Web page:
Erik Buell Racing
I was really surprised to see EBR at the show, especially after all the news stories about having issues finding investors, yadda, yadda. Apparently someone ponied up the rest of the cash to keep things going, as the gentlemen running the booth assured me that they were taking orders and had at least one dealership in Wisconsin (there are even more on their website now). I’m not really in the market for performance V-twin, however I am excited to another manufacturer adding pressure to the American motorcycle market.
At the moment I feel that Kawasaki is probably holding firm as the “vanilla” Japanese motorcycle company. Coming from a guy that probably has no idea what he’s talking about, most of the Kawasaki motorcycles on the market don’t strike me as overly remarkable, yet not poor investments either. I have an acquaintance that has a Versys 650, he’s taken it to track days and frequently rides it to the office. In talking with him, it’s clear that the Versys is, as advertised, a very versatile motorcycle, not exceptional in any one area, but flexible in virtually all categories. I see the KLR the same, the quintessential “adventure bike”; not a dirt bike, not a race bike, not a street bike; just an affordable, all-around, rugged machine. Lastly I see the Concours the same, not the most superior Sport Touring choice on the market, but it definitely brings a lot of value to the table.
I’m also impressed to see the amount of effort that Royal Enfield has spent on marketing in recent years. There’s a dealer not far from my house, so I’ve seen the (dated) Bullet 500 models up close before; the same for the Continental GT. While the Continental does have somewhat of a newer feel, I personally feel that the bikes as a whole just feel a bit behind the times. There’s something to be said about “stone ax simple” (as my buddy Jeff says), that is a selling point to me, but for ninety plus percent of American motorcyclists, the Enfield is showing its age (albeit mostly because of what appears to be third world manufacturing quality). That said, I’m hoping to see the new Himalayan find its way to American shores. It may be a long shot, but Royal Enfield designed a new 400 cc engine for the Himalayan, hopefully this is the beginning of a new chapter for what is arguably the oldest surviving motorcycle brand.
Honda brought another large booth to the Chicago show this year. Unfortunately, I really feel like Honda has fallen flat as of late, nothing new is really noteworthy, and there are some bikes that have no target audience in my opinion (NM4?). I also don’t understand the emphasis on the Honda DCT “automatic” bikes, or at least “Automatic” option for a lot of bikes, which I feel are essentially aimed at no one (more on that in a moment). Certainly I don’t scorn technological advances, but I question the target audience, i.e. electric bikes, they’re awesome, but only a limited few can truly realize the potential (motorcycles are just toys anyway right?).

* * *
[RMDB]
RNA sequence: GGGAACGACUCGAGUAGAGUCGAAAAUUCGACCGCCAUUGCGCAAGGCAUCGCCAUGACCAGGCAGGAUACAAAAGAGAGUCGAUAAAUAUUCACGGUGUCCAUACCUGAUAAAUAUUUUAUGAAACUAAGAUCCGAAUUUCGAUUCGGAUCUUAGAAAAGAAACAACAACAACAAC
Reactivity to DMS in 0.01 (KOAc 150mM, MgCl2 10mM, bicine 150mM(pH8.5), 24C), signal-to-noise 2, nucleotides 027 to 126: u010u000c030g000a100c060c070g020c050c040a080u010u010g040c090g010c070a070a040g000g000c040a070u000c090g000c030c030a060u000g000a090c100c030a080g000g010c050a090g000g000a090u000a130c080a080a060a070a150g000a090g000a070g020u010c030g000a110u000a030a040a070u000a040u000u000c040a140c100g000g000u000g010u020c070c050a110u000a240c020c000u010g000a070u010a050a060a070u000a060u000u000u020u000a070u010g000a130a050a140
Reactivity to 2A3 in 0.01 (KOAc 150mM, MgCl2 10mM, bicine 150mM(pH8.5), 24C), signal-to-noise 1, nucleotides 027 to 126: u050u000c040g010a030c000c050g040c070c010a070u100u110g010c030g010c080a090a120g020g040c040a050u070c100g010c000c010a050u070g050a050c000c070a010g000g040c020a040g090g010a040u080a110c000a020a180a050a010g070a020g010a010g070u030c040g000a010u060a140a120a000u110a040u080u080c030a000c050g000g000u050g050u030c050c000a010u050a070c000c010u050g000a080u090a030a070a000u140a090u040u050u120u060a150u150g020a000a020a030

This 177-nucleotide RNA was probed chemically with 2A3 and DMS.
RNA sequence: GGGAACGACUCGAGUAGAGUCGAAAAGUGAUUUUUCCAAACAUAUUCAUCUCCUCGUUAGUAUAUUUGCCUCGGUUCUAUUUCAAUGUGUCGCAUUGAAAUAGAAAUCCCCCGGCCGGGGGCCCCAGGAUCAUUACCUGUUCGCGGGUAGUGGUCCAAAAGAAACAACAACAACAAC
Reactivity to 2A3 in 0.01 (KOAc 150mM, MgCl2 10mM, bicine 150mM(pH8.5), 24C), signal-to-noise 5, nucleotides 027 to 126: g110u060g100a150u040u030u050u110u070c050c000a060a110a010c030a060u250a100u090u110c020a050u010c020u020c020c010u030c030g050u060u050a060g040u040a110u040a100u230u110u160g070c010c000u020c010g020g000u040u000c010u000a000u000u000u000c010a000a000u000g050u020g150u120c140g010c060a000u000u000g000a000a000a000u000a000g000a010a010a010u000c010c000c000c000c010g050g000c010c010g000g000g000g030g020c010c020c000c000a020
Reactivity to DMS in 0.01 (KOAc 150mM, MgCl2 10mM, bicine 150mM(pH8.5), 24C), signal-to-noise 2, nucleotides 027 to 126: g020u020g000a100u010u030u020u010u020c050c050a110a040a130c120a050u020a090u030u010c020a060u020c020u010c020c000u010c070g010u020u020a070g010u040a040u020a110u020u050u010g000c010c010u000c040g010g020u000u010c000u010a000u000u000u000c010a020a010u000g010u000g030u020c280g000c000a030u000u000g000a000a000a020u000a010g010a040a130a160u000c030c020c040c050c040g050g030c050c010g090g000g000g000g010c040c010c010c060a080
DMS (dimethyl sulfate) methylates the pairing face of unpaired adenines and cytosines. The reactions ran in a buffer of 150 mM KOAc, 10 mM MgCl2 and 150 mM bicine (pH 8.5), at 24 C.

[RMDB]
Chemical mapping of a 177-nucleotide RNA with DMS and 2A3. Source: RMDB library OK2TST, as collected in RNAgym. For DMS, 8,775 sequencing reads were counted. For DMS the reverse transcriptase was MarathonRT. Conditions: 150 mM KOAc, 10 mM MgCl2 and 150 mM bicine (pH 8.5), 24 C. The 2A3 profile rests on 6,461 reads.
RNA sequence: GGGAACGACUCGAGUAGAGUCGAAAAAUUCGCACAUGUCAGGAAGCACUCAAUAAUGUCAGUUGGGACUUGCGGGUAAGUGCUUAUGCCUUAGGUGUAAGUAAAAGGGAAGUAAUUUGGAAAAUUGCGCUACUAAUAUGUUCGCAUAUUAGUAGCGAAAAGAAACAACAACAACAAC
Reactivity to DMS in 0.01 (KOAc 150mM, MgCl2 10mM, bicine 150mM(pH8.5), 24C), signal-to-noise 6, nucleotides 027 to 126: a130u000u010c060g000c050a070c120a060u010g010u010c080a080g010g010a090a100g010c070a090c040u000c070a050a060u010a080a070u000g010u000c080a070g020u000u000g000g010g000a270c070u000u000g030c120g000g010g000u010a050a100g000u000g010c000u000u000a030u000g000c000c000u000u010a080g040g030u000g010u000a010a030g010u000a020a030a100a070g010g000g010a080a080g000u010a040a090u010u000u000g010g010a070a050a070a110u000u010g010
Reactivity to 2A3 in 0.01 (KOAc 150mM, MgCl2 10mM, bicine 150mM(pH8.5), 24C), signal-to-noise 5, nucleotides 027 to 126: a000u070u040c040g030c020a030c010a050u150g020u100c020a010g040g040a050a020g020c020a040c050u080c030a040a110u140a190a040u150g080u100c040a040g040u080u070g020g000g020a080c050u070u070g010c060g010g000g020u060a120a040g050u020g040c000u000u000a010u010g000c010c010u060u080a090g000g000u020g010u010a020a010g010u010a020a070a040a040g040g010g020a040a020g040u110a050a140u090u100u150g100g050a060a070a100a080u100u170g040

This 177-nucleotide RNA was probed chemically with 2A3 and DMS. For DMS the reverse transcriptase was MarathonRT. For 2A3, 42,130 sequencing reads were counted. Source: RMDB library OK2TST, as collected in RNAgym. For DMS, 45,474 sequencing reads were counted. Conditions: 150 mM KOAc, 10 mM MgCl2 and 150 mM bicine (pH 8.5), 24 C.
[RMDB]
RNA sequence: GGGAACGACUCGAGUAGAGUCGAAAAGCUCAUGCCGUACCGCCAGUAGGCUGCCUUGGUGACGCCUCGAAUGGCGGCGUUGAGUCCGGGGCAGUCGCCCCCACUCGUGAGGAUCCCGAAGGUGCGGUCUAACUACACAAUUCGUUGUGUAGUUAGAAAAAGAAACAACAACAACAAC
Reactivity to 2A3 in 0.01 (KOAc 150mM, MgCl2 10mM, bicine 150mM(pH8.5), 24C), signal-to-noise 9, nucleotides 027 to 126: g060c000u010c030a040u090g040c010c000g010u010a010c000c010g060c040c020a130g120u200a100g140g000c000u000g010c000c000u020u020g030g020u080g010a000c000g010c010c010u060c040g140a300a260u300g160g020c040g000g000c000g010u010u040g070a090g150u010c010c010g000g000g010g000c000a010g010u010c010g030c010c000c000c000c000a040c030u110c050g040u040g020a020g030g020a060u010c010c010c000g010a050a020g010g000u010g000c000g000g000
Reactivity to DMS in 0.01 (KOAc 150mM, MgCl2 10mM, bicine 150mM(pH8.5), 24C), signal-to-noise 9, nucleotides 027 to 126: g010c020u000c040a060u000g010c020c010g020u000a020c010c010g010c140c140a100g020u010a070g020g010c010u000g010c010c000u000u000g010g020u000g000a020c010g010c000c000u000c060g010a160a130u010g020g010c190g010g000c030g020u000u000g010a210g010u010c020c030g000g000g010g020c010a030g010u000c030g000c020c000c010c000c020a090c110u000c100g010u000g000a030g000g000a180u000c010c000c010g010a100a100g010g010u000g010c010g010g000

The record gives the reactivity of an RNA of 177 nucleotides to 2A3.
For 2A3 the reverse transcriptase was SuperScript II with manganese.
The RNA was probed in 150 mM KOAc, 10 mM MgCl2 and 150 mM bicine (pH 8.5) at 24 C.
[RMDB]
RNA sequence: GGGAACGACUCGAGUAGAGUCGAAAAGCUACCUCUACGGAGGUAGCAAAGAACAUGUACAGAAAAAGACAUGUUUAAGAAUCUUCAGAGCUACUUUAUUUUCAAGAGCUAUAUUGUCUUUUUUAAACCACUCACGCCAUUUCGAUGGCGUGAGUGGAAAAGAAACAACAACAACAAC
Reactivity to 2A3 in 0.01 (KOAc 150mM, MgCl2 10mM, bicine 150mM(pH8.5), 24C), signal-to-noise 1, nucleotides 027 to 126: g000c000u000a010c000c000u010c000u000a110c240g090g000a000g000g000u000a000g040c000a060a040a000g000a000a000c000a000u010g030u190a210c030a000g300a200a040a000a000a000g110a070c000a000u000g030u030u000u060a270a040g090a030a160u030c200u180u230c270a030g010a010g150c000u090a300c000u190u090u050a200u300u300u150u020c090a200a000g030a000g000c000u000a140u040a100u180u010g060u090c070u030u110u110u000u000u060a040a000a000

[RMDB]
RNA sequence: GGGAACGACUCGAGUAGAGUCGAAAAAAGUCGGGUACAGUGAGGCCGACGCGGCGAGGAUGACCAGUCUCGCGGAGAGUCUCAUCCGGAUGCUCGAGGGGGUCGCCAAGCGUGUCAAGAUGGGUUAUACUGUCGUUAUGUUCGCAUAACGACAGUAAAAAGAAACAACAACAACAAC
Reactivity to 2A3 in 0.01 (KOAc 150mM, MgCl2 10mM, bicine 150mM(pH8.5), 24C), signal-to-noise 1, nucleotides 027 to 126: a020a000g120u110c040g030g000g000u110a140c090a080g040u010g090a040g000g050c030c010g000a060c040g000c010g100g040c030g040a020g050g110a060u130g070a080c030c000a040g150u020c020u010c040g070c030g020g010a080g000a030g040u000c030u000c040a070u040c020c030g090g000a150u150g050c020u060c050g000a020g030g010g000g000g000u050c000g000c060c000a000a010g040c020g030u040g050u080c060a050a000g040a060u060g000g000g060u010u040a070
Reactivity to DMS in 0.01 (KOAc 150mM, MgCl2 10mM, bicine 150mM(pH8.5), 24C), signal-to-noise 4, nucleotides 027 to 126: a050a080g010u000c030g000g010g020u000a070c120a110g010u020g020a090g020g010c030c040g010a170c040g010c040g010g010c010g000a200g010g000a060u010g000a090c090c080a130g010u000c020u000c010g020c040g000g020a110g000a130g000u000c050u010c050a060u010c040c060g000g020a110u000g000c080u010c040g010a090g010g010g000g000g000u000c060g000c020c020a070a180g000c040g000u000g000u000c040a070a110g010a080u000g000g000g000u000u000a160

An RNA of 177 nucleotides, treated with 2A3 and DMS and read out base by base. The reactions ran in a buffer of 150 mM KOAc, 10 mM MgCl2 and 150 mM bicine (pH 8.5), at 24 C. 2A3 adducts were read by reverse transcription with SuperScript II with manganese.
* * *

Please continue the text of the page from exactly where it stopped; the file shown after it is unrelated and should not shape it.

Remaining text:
That said, I was excited to see Honda release the new VFR1200X. I will say that like the NC700X, I use “Adventure” in quotes as the bike is almost certainly more roadworthy than dirt worthy, but at least Honda has produced a model to compete against the big bore ADV bikes like the 1200 GS and Tiger Explorer. The VFR1200X also sports a V4, which I’m told is pretty impressive, hopefully someday I’ll get the chance to experience one for myself. At the same time, the 1200X is one of those DCT model bikes that I don’t understand. Honestly, how many riders are of stature or experience that can handle a 1200 cc V-4 engine but don’t want to shift? I would think DCT would be reserved for 800 cc and down, aimed at smaller and less experienced riders, but that’s just me.
I also got my first look at the new Honda Africa Twin (CRF1000L). News of the Africa Twin was really exciting considering that Honda, who is quite competitive in the dirt, had yet to release a truly dirt worthy Adventure bike. I’m personally met with mixed emotions as I have, on paper, compared the new Africa Twin to the 800 GS and Tiger 800 XCx. The Africa Twin appears to have comparable kit to the established ADV bikes, long travel & adjustable suspension, spoke wheels, and selectable traction control modes. Unfortunately, the new Africa Twin lacks throttle by wire, selectable fuel maps, and cruise control. The display model at the show also felt unrefined or “incomplete”, but I suspect it was an early bike off the line, so it may not have had the fit and finish of the showroom bikes. Honestly what probably concerns me the most of that the new Honda 998cc parallel twin power plant is a completely new design, I’m concerned that Honda may have significant warranty and recall issues that have plagued most of the other manufacturers in recent years. At some point I’ll finally get to talk to someone who actually owns one and get an honest review of how it stacks up against the competition.
I feel like Polaris has somewhat neglected Victory after the acquisition and relaunch of Indian in recent years. It seems like more of the same from my perspective, as most of the Victory lineup essentially shares interchangeable parts. On the other hand, news of this new “Victory Octane Concept” was exciting. I was hoping that like the Indian Scout, Victory would have a new power plant the Octane and subsequent variations to follow. Obviously we now know that the new Octane is undoubtedly the Scout’s sister bike (arguably twin sister…), which is good or bad depending on where your loyalty lies. The Octane is probably the better buy compared to the Scout (more displacement for less money) but that assumes you can handle the stereotypical hard lines of the Victory. Either way, hopefully this new bike starts a new Chapter for Victory as they continue to differentiate themselves from the rest of the cruiser market.